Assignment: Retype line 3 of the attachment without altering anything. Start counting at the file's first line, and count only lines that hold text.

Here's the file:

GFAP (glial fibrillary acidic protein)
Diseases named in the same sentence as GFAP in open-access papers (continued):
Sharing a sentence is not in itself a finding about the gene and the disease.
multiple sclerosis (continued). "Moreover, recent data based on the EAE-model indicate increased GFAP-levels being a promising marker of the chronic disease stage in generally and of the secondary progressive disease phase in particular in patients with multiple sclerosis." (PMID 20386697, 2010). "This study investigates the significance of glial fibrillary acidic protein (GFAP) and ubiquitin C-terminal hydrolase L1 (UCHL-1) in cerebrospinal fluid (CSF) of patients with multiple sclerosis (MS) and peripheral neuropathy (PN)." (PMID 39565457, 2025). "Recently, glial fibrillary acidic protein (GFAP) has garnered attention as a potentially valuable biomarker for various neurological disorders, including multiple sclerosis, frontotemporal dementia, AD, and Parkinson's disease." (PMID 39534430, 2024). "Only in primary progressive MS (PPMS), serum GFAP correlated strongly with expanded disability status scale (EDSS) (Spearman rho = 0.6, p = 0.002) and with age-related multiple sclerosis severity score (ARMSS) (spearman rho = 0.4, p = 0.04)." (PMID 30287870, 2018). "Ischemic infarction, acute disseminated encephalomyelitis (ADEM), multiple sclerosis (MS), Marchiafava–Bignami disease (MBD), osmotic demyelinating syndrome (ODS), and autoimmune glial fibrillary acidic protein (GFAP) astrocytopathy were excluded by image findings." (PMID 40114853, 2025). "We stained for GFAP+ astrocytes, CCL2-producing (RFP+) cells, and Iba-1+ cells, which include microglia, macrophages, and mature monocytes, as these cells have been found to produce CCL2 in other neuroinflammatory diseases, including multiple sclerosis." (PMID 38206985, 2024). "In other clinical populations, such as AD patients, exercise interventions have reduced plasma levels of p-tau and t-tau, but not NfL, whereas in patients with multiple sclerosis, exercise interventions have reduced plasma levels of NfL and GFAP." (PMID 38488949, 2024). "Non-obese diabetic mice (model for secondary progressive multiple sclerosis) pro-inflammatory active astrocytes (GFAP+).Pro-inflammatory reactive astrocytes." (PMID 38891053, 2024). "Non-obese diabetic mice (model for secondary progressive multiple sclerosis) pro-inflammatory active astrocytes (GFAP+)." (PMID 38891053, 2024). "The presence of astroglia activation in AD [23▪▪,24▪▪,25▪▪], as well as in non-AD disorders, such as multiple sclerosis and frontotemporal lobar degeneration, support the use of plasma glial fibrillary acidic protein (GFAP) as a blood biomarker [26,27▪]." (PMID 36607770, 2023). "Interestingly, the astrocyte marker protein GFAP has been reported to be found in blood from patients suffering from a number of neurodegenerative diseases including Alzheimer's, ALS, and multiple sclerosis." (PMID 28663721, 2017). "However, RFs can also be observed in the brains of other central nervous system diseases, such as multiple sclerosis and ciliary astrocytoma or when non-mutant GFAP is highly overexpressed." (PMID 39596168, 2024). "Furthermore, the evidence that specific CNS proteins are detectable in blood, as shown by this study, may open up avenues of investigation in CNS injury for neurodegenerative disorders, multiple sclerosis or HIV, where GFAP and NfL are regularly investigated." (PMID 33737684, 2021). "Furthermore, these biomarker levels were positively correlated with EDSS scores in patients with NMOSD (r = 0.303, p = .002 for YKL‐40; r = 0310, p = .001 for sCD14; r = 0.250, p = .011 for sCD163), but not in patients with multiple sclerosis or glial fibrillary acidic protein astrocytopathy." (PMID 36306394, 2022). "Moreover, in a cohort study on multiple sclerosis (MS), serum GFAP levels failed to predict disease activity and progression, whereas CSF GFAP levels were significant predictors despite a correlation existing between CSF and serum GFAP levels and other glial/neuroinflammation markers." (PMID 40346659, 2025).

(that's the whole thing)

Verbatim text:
Sharing a sentence is not in itself a finding about the gene and the disease.